University essay from Mittuniversitetet/Avdelningen för ekoteknik och hållbart byggande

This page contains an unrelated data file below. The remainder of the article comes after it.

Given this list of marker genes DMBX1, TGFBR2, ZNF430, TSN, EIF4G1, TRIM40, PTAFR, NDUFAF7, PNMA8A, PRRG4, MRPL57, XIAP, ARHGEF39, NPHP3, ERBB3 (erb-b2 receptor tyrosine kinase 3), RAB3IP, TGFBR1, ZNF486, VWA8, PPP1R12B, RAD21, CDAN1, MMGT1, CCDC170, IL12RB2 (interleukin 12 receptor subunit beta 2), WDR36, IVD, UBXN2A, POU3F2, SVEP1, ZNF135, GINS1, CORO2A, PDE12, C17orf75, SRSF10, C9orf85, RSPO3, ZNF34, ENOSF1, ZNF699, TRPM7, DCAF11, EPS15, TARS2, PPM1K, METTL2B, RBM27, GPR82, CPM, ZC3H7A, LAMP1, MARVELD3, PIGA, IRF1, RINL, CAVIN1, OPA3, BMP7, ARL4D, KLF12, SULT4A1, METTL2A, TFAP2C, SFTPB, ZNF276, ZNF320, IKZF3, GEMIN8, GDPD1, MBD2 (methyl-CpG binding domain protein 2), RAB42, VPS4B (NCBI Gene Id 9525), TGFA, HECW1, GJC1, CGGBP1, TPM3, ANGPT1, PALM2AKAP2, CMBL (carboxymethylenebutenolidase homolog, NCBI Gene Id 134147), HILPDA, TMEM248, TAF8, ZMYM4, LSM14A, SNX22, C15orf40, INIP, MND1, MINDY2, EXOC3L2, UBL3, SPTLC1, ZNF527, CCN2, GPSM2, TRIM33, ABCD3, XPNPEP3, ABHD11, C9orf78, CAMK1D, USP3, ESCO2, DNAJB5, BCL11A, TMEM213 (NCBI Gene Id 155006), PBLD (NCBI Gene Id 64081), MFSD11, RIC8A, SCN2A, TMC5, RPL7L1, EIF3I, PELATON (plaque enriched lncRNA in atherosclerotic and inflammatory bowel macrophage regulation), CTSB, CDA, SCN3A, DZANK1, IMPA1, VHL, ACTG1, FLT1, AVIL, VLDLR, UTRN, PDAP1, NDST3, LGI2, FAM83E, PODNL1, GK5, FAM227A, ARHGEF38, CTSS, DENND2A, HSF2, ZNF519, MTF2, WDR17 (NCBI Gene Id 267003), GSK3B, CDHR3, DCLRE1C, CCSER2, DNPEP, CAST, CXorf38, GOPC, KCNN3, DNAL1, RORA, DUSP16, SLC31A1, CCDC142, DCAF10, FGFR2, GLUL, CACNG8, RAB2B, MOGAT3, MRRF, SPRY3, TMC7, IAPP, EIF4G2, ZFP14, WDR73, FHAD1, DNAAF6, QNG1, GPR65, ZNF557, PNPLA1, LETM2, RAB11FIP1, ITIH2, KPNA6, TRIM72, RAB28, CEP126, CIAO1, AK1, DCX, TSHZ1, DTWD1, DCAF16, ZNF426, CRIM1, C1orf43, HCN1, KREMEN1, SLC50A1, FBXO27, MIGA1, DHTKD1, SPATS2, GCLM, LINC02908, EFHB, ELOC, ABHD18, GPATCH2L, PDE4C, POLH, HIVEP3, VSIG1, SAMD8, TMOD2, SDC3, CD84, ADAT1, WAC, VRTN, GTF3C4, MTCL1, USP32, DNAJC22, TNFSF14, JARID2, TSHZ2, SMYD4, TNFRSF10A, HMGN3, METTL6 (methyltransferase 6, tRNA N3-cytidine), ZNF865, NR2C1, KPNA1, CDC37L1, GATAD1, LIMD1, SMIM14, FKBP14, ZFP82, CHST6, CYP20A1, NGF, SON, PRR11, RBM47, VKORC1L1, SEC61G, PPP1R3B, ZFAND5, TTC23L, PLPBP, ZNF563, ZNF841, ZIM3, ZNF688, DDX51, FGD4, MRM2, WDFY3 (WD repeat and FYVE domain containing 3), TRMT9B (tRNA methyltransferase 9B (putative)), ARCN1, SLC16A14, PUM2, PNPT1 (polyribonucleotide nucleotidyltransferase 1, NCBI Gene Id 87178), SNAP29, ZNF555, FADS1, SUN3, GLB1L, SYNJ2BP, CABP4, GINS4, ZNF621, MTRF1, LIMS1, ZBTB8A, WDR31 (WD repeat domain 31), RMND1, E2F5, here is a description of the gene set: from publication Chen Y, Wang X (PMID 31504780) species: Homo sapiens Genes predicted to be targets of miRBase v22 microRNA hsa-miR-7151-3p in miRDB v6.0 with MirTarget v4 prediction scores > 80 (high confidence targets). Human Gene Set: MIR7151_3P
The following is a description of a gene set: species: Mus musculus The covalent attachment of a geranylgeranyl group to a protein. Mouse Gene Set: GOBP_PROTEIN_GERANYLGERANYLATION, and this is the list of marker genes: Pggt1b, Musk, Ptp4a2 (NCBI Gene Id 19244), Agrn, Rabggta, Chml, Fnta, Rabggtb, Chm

Abstract: River, lakes and   streams account for more carbon dioxide emissions than all other freshwater   reservoirs together. However, there is still lack of knowledge of the   physical processes that control the efficiency of the air-water exchange of   CO2 in these aquatic systems. In the more turbulent water sections   of a river, the gas transfer is thought to be governed by the river’s   morphology such as bottom topography, slope and stream flow. Whiles for wider   sections of the river, the gas transfer could potentially be influenced by   atmospheric forcing (e.g. Wind speed). The main purpose of this project is to   study the fluxes of carbon dioxide and how (wind speed and stream discharge)   influence the CO2 fluxes in the river. In this study, direct and   continuous measurements of CO2 emission was conducted for the   first time in a controlled boreal river in Kattstrupeforsen (Sweden) from   18th April to 10th May 2018. A unique measurement setup which combines eddy   covariance techniques, general meteorology and in situ water variables (for   high accuracy emission measurements) was used. The results show that   in the late winter, an   upward directed CO2 fluxes measured in the river was approximately   2.2 μmol m−2 s−1. This value agrees with many other small and   large rivers where CO2 fluxes has been studied. The river can be   said to serve as source of CO2 to the atmosphere in the day due to   the dominant upward fluxes recorded during the daytime. The results also show   that carbon dioxide fluxes increase with increasing wind speed notably at   wind speed above 2 m s-1. There   was no relation between CO2 fluxes and stream discharge. This   indicates that wind speed could be one principal factor for air- river gas   exchange. The findings in this work on river gas exchange will provide   a basis for a regional estimate and be applicable for many river systems on a   global scale.  

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